Stephanie Reed has written two Underground Railroad novels for children. She now writes Amish historical fiction set in a forgotten Ohio Amish community. She is represented by Rachelle Gardner of WordServe Literary. Rachelle sold Stephanie’s debut romance series to Kregel, who also published her first two books (pre-agent). The Bargain will be released Fall 2012.
Stephanie lives near Columbus, Ohio with her husband, Tom, and college senior daughter, Laura. Their son, Dan, will be married to Hannah this coming April. Stephanie currently works mornings for a school Latchkey program. She worked in the Dayton, Ohio public library system for several years.
Flower gardening and reading are Stephanie’s favorite activities, and she loves her Kindle. She loves Ohio history, too. She and her patient husband have visited many a forgotten historical locale or roadside marker. Stephanie also makes the world’s best brownies.
Did your mouth water when you read about those brownies? Mine did, so I asked Stef if she’d whip up a batch of virtual brownies just for you, and, being the kind person she is, she agreed. You can indulge in her cyber fare as you hear about her BIG news. And since no one’s looking, you can take more than one of her yummy treats.
Wow, Stef! In the span of a few days you had an editor interested in your first romance novel and received an offer of representation from Rachelle Gardner. Since the two are connected, please tell us how they came about?
It sounds like an overnight success story, but actually it rose from the ashes of failure, to quote Chitty Chitty Bang Bang. When I found out that my publisher Kregel was actively seeking an Amish fiction series, I thought, “Hmmm.” I’ve long had an interest in the Amish, and I’d even interviewed an Amish harness-maker for my second kid’s book. We used to live in a house built by a former Amishman, and the desk I’m writing on, plus many other furnishings in our home, are Amish-made. So when my editor said Amish (and by the way, they’d turned down my third children’s book, which explains the ashes), I wondered if God was telling me what He had in store for me. DUH.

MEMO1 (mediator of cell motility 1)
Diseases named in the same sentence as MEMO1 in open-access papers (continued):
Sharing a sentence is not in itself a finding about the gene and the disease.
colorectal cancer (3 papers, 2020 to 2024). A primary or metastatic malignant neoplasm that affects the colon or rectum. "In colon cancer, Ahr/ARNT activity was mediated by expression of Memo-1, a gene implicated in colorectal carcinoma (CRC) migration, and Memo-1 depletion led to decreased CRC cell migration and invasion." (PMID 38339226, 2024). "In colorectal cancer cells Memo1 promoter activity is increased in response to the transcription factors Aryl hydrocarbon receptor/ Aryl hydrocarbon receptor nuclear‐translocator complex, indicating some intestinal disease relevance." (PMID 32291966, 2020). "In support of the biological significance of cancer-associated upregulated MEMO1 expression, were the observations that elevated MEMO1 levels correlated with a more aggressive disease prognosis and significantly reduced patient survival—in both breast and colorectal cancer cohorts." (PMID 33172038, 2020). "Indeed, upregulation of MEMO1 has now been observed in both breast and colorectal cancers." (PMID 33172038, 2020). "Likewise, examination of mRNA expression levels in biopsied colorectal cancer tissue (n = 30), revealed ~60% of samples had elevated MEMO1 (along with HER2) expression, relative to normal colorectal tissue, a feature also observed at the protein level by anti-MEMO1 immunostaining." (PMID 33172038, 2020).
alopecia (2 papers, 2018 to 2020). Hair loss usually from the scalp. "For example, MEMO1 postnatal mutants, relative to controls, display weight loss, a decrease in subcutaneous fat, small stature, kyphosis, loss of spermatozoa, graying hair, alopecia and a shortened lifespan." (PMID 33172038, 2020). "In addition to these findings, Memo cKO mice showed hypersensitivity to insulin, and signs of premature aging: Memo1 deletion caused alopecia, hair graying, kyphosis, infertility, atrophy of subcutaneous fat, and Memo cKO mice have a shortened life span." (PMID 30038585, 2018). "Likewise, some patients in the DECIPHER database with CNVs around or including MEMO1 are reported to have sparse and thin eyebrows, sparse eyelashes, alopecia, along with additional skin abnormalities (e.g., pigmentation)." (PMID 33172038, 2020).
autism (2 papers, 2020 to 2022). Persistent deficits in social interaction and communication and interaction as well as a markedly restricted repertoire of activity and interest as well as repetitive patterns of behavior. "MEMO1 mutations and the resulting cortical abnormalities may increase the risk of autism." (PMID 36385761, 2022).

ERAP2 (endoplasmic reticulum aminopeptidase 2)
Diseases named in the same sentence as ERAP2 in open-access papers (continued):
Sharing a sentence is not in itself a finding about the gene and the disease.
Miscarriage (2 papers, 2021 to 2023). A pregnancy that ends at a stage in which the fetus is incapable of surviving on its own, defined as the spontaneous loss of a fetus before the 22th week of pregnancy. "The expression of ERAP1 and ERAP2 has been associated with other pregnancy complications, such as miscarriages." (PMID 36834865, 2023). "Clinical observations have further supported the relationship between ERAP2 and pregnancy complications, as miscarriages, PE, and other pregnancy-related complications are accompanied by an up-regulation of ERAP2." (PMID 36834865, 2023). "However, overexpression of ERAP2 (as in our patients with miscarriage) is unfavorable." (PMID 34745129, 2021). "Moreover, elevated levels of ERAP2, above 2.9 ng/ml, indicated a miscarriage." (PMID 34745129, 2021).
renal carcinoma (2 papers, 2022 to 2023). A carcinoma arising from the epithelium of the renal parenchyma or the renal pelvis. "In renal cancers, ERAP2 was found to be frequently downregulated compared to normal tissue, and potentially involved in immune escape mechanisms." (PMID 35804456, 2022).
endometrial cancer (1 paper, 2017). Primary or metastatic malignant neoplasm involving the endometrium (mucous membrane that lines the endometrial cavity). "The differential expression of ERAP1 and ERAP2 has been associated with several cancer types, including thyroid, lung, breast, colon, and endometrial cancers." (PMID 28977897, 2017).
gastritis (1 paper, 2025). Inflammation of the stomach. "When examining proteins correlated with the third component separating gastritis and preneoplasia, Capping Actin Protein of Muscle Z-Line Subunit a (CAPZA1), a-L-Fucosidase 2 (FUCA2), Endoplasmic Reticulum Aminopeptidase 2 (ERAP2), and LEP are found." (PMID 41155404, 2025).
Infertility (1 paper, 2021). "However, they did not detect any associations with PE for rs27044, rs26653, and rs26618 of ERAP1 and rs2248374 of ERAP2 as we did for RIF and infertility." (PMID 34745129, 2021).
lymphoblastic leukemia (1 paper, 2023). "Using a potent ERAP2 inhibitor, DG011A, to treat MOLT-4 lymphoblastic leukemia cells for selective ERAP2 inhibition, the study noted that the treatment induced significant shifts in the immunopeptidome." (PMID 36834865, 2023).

So I wrote a chapter, and my editor liked it enough to say he would be shocked if it didn’t fly. He went so far as to say they would probably do two if not three books. And that’s when I’m thinking, “I need help.” So God, in another of His “Duh, Stef!” messages I couldn’t possibly mistake, showed me Rachelle Gardner’s favorable blog post, “What’s With All the Bonnet Books?“ I saw that she was closed to submissions UNLESS I had already been traditionally published and had an offer in hand (what are the chances?).
And then came The Call. I’m a huge fan of call stories, so please share yours. What were you doing when it came? How did you react to the big news? Who was the first person you called?
Well, actually it was an email, and I wasn’t sure it was real. Rachelle very kindly emailed that she would represent me if I was sure that was what I wanted, because I already had a pretty good tentative offer on my own. But I assured her I really, really did want to work with her, and then I got very cold and shivery. I called my husband, and I told our kids next.
When Rachelle did call with instructions about negotiations a few days later, I could just relax and enjoy her warmth and good humor. And, um, I was still not home from my day job when Rachelle called again to announce that a contract was on the way. So technically, my husband got The Contract Call, with my son and niece looking on.
What wise words of wisdom would you offer others who are eager to add “published author” after their names?
Nothing in publishing happens overnight. Wait on the Lord (and I freely confess that I am not very good at this).
Be adaptable. I love writing children’s books (my inner age is somewhere around twelve) and never thought I’d be writing for women, much less romance! But I also like mysteries, for instance. I have a solid, varied reading background—that’s why I ended up working in a library (and marrying a Reed). I like Kristin Billerbeck and Camy Tang. I also like Jane Austen and Louisa May Alcott. Does anyone remember Mary Stewart? I’ve read her Gothic romance novels too many times to count. The romance is definitely there; I’ve been married for thirty years. 😉
Don’t depend on people to reinforce and support your dream. You have to really want it. If the dream is given by God, He will encourage and support you, at times through your family and friends, especially if they write, too. I was ready to give up after my third children’s book was rejected. I thank God that He nudged me to ask my editor if there was anything else he’d like to see from me. And my best friend and fellow Kregel author Susan Marlow was right there every step of the way to kick me in the seat of the pants. Get yourself a Susan!
Lastly, liberal use of parentheses helps (at least I think so).
Questions for Stef
•Stef, it’s been wonderful having you at Romance Writers on the Journey to share your exciting news with us. Congratulations again on the sale of your first romance series and your offer of representation from Rachelle. She’s the best! (Yes, I’m biased. And, yes, I used parentheses for your benefit. :-))
I invite your visitors to ask you any questions they have about your sale, your debut romance novel, and what the secret is that makes your brownies so scrumptious.
And, of course, feel free to squee with Stef all you’d like.
Learn More About Stef
Visit her website ~ www.stephanielreed.com
Friend her on Facebook ~ Stephanie Reed